Q: I am having to part ways with someone I have known for 15 years. This person has done many good things for me. On the other hand, he has also thrown more insults at me than anyone else in my lifetime. At the snap of a finger, this normally good-hearted person has insulted me, insisted I was wrong (when I wasn’t) or dumped cold water on something I was enthusiastic about.
A week ago, I approached him calmly and told him I was uncomfortable with his put-downs. Well, he threw an over-the-top temper tantrum the likes of which I have never seen, accused me of being “weak-kneed” and stomped away. I have finally had it.
I mentioned it to a friend who is a psychologist and he said this person has all the character traits of a raging narcissist. I’m now convinced this person will never change and I cannot understand the pettiness he reverts to. Can you comment? — Breaking Away in Miami
A: If you feel it is better for you to distance yourself from this “friend,” then that’s what you should do. He may be a jackass; however, it is unwise to label someone who hasn’t been FORMALLY diagnosed as having a personality disorder.
Never miss a local story.
Q: A year ago we had a house fire. While insurance put us up in housing, it took a while to find a place. That first month I didn’t know if I was coming or going. Dealing with insurance, contractors, family and a job was almost more than I could handle. The last thing I needed to hear was, “What’s for dinner?”
If I have one piece of advice to offer to people who want to help friends, it would be, “Give them gift cards from local restaurants.” I know how much I hated to speak up and say I needed help, so don’t ask, just DO if you see something needs to be done.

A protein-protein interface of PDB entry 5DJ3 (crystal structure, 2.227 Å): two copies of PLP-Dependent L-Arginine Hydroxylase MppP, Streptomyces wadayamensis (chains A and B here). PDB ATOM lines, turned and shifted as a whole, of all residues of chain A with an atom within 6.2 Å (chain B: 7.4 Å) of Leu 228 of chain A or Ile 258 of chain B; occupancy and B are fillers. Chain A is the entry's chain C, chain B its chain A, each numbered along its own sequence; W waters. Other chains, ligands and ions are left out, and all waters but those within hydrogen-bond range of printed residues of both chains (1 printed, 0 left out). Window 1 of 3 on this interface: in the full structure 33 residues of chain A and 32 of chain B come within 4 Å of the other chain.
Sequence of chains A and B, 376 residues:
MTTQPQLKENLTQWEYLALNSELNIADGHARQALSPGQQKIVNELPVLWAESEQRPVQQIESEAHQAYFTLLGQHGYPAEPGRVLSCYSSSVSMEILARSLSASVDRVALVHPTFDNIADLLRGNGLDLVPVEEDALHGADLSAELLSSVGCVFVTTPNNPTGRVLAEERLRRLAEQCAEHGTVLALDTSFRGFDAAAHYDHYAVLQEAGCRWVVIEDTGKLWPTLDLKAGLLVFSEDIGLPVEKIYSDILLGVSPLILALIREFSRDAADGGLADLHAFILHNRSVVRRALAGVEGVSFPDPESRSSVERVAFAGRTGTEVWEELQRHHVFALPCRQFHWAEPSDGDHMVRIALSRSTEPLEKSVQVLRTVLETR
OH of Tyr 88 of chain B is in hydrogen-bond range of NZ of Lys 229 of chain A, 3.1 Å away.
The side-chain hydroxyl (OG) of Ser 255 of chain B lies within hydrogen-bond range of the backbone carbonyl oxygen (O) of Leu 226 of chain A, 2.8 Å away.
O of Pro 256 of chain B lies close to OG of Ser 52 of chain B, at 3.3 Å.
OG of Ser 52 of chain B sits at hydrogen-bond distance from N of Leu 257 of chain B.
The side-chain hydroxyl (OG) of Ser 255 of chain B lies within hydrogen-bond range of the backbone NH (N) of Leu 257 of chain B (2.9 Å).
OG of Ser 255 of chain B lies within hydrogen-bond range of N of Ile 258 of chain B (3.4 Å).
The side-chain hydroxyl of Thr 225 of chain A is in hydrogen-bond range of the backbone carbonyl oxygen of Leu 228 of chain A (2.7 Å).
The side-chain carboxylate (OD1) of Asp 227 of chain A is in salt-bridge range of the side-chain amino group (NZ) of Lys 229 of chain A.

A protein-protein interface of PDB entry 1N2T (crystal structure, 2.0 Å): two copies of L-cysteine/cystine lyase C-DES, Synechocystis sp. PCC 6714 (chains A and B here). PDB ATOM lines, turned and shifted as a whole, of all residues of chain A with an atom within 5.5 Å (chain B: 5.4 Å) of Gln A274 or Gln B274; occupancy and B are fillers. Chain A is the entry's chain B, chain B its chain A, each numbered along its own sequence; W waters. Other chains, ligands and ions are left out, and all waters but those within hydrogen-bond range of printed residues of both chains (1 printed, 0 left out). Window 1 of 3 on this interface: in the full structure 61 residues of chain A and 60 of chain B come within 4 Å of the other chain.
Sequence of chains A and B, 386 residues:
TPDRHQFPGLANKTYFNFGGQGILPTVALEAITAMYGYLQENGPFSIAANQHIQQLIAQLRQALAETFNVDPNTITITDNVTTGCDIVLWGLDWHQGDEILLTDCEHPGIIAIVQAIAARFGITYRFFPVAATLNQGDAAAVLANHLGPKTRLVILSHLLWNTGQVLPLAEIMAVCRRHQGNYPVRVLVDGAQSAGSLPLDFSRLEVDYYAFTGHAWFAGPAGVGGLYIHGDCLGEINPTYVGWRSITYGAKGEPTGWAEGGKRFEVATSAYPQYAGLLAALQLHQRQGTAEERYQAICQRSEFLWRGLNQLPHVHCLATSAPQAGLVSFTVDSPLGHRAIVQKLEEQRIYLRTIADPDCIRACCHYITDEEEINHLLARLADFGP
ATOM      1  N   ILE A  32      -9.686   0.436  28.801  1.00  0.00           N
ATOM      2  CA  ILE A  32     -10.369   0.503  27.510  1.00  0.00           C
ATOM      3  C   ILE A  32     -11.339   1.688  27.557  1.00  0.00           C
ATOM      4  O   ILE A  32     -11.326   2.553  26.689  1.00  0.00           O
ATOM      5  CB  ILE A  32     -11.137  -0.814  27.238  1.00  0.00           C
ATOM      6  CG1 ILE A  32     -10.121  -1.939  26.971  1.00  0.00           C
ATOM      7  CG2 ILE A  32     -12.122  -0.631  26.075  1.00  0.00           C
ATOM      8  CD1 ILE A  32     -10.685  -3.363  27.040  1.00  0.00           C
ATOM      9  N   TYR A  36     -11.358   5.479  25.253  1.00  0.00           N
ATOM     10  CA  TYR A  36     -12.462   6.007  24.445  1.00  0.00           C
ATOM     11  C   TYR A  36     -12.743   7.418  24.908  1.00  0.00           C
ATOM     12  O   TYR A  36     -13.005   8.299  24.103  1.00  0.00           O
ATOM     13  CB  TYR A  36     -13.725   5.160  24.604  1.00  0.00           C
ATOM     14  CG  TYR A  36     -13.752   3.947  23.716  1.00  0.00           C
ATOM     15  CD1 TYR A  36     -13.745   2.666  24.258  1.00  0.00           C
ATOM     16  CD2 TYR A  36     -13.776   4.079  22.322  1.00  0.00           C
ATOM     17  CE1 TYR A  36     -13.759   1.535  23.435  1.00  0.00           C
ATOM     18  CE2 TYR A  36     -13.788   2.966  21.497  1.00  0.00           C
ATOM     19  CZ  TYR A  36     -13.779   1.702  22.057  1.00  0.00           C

This idea also works well in lieu of flowers or home-cooked meals when someone dies. We gave a friend several gift cards for area restaurants when her husband died. When out-of-town company came in for the funeral, she said they came in handy for her. — Hopefully Helpful
A: People are often at a loss about how to help during a crisis, and this isn’t something that usually comes to mind. Your suggestion is a good one. Thank you for writing.
Q: Is there a proper way for a man to introduce himself to an attractive woman in a public place like a store or a museum? — Dan in San Francisco
A: It’s not difficult. If you’re in a store, ask for her advice about a product. If you’re in a museum, strike up a conversation about an artist or a painting, sculpture, etc. Then introduce yourself and keep talking. If she’s receptive, she’ll give you her name.
Write Dear Abby at DearAbby.com or P.O. Box 69440, Los Angeles, CA 90069.